We decided to celebrate Mexico’s bicentennial here in Guadalajara with good friends who were visiting from the States rather than go to the Spirits of Mexico (SOM) festival in San Diego this year. Although we would’ve loved to attend SOM, we managed to do a special tequila tasting at home, thanks to our friend David Yan, marketing director of Casa Noble in Mexico.
David gave me a rare bottle of five-year Casa Noble Añejo blend for my birthday. It’s a 12-year old ceramic “basketweave” bottle painted with 18 carat gold – a real beauty. We’ve been hoarding it our house since I received it, but we decided it was time to break it out.
For our tasting, David brought two other special tequilas along: a 2009 five-year Casa Noble Añejo (single barrel to compare with the older five-year añejo) and a 2010 bottle of single barrel reposado from the infamous “Barrel 60.” The repo was created for the 2010 Blue Agave tour members; it’s a bold 44% alcohol and there were only 42 bottles made. Lucky us!
Now, when I told our visiting friends that we were having a hardcore tequila tasting, they weren’t sure what to make of it. They are longtime tequila fans, but I don’t think they were prepared for the tequila geekness we unleashed.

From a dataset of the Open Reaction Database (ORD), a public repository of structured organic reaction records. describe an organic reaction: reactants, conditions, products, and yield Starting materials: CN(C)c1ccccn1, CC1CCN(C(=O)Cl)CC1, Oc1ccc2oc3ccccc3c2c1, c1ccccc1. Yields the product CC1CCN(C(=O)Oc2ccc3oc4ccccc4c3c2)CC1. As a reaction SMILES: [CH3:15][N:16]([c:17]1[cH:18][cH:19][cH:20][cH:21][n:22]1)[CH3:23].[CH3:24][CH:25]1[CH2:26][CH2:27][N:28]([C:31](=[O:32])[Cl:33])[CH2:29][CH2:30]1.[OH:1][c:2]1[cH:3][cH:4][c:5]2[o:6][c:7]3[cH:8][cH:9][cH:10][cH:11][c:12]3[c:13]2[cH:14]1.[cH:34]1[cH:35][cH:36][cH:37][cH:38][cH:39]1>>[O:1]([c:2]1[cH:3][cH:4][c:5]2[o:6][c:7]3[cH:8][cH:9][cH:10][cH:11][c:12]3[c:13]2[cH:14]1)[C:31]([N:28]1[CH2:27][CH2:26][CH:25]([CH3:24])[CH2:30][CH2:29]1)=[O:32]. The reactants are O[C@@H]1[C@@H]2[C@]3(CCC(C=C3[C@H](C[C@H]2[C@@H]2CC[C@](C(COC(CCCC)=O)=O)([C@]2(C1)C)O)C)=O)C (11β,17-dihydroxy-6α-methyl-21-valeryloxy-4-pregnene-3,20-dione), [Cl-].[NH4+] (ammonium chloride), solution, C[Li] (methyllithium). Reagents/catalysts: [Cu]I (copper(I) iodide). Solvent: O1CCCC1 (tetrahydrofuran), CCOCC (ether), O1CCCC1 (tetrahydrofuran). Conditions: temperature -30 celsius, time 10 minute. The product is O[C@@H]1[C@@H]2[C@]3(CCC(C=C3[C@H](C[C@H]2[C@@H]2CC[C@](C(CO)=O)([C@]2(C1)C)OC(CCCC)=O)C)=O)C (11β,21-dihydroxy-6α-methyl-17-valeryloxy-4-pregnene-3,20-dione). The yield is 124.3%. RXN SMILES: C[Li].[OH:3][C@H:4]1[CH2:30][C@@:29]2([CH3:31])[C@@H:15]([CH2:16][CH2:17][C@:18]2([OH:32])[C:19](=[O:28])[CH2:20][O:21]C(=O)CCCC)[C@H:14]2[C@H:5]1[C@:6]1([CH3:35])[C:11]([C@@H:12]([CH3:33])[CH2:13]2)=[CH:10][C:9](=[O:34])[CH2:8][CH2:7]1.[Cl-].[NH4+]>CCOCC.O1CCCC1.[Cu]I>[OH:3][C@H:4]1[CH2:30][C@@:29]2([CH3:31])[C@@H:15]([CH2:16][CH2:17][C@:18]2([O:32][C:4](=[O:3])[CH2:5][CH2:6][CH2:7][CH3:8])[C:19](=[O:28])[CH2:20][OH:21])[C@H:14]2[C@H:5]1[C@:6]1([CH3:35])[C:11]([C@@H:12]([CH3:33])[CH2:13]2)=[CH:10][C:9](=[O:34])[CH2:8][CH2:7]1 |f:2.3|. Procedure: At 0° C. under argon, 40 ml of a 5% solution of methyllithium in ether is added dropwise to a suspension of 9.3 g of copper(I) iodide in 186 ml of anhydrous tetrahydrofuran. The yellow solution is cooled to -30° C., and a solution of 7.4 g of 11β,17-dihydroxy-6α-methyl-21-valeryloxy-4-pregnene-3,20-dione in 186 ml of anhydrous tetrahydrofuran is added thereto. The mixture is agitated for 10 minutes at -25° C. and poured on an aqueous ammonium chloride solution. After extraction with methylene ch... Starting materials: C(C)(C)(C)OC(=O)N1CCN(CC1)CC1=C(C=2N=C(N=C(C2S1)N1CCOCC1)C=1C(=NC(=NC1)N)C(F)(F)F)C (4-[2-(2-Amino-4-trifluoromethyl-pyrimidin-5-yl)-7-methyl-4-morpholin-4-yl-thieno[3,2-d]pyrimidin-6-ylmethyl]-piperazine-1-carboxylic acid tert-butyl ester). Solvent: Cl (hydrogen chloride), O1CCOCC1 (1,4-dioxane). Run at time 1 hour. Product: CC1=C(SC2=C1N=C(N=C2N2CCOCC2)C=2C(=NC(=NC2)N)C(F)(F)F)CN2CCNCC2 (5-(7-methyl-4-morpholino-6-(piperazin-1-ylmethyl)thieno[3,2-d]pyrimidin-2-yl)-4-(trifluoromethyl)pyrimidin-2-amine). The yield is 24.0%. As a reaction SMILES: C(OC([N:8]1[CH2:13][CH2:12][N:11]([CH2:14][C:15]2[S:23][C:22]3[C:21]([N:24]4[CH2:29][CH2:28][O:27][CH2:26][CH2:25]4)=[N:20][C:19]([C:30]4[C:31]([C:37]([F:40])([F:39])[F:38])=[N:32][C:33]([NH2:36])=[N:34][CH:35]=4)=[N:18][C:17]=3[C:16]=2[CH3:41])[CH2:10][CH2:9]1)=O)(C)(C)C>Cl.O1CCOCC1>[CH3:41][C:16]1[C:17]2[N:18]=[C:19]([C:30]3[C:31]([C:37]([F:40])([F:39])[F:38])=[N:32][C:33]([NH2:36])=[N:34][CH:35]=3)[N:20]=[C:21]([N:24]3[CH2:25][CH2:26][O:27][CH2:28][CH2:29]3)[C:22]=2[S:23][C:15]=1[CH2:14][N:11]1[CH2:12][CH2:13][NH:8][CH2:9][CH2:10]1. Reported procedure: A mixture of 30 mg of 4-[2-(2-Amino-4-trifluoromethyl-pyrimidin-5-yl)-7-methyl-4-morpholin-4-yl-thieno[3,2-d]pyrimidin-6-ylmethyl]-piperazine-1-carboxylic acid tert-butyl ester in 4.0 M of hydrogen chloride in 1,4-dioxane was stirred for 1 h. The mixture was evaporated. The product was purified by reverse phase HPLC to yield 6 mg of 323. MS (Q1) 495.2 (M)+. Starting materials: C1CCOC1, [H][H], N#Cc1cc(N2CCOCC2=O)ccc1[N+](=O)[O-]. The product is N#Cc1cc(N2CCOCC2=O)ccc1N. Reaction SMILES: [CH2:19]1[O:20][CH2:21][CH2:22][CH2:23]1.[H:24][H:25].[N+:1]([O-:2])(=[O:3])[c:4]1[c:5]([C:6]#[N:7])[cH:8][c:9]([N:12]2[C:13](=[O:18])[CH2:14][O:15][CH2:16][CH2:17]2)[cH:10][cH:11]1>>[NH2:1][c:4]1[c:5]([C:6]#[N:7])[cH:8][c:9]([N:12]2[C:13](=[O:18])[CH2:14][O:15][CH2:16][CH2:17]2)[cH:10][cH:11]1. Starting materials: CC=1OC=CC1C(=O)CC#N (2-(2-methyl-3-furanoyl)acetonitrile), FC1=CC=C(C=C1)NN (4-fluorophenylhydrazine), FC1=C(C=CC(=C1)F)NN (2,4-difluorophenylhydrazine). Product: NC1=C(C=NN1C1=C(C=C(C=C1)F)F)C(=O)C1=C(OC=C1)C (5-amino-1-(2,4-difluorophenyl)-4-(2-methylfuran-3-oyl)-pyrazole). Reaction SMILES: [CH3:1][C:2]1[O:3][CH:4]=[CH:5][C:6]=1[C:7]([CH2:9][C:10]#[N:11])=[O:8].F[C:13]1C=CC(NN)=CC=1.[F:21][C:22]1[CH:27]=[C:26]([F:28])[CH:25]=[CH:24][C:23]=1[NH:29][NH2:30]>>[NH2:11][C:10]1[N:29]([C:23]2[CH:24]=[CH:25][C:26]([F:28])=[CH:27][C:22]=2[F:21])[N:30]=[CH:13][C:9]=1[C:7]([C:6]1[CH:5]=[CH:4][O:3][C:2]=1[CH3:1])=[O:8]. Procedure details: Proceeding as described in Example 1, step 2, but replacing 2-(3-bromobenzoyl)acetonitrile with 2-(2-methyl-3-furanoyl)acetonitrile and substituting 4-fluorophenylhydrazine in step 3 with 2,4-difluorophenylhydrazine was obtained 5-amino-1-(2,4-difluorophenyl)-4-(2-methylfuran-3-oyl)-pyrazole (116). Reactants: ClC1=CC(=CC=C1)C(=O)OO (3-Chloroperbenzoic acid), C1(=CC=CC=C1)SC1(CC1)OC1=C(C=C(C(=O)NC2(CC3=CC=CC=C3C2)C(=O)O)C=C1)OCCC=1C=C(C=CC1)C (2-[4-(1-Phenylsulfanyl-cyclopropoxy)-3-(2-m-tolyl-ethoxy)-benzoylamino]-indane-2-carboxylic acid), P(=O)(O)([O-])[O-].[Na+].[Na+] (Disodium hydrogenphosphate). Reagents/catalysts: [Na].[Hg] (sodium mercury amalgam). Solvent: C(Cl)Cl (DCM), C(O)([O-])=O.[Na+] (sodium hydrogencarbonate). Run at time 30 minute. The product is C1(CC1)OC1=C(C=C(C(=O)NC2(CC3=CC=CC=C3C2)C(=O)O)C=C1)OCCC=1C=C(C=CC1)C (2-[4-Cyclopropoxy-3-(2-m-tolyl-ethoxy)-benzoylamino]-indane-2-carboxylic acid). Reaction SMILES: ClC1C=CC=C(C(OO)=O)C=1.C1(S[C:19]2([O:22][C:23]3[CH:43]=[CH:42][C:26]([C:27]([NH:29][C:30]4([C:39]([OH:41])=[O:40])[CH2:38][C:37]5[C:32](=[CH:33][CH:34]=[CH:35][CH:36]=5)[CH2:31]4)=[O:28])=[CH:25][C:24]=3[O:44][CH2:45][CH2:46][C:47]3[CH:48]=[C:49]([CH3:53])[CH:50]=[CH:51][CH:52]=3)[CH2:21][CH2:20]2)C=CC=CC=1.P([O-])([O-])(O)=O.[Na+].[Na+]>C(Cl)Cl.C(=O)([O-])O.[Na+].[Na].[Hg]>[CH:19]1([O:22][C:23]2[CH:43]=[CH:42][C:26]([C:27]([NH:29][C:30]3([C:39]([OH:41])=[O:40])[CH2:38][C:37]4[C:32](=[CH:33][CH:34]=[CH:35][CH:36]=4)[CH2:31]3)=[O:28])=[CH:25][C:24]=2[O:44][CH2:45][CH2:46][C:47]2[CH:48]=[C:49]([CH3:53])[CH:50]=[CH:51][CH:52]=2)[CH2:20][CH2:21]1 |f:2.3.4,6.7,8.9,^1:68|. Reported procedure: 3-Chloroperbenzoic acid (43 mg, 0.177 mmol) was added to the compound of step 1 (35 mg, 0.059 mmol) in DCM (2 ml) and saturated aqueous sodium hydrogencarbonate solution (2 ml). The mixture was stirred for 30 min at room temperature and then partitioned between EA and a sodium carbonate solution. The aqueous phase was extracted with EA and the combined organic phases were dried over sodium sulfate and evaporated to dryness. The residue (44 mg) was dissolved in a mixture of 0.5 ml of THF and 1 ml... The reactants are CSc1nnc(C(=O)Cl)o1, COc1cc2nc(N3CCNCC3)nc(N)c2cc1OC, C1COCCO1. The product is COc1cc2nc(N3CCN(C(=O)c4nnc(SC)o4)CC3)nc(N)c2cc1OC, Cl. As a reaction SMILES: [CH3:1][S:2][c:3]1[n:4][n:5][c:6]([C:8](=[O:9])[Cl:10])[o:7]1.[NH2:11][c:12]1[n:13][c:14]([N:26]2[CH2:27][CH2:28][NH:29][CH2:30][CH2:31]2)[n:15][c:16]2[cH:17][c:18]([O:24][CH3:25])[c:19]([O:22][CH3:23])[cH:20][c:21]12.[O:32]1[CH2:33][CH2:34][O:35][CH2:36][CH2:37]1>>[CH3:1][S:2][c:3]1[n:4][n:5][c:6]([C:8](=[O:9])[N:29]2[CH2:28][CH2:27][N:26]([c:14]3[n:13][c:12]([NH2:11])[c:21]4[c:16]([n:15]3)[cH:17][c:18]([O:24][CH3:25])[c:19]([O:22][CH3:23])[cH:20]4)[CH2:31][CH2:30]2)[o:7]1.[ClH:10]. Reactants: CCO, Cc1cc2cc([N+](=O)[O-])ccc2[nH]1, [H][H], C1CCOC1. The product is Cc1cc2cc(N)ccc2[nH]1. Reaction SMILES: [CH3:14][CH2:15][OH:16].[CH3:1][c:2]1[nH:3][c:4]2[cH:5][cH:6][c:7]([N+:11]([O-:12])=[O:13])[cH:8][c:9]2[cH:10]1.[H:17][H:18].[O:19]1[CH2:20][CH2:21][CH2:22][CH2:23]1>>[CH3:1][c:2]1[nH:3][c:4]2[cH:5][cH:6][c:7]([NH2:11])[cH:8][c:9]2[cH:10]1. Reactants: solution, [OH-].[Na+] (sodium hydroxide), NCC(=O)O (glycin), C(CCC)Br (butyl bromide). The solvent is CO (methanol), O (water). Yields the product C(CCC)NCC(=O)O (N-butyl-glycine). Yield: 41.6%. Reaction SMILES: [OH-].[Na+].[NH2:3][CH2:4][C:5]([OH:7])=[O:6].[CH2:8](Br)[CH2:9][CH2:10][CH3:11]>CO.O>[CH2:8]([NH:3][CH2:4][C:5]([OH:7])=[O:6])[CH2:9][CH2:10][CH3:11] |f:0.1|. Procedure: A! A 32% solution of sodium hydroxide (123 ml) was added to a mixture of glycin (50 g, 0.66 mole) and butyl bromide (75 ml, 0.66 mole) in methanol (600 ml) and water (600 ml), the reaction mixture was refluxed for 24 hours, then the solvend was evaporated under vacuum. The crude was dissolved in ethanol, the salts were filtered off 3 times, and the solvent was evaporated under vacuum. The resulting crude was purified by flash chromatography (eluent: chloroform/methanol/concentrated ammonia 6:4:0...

In addition to the assortment of glasses, we had a plate of cheese and quince paste cubes (as a palate neutralizer), and of course our new Tequila Aroma Kit.
We dug into my birthday bottle first. It had a rich nose of light herba buena and apple cider spices. Once it hit my mouth it tasted of vanilla, departed by French white oak barrels, as well as earthy flavors. It also had a nice tingly finish that is sometimes missing in a well-aged tequila.
Then we moved on to the newer five-year añejo. It was quite different than the first— it still had had the herbal aromas but without the mint. It was sweeter, with a bitter chocolate taste added to its base.
Both five-year añejos were excellent but my birthday bottle took the cake. I’m not always a fan of herbal tequilas but this one struck the right balance. It was rich with flavor but not too smoothed out by aging.
Finally, we tackled the single barrel reposado. It was packed with herbal and light wood flavors (thanks to the 50 weeks it spent in the barrel), and at 44% alcohol it left a nice light burn it. For a repo, this little baby really packed punch, but it wasn’t too much, in fact, it was just right.
All in all, it was a delicious and interesting tasting that highlighted the versatility of Casa Noble. We may have missed SOM, but considering that we got to enjoy fine tequilas with good friends during the bicentennial, we definitely kept with the spirit of Mexico.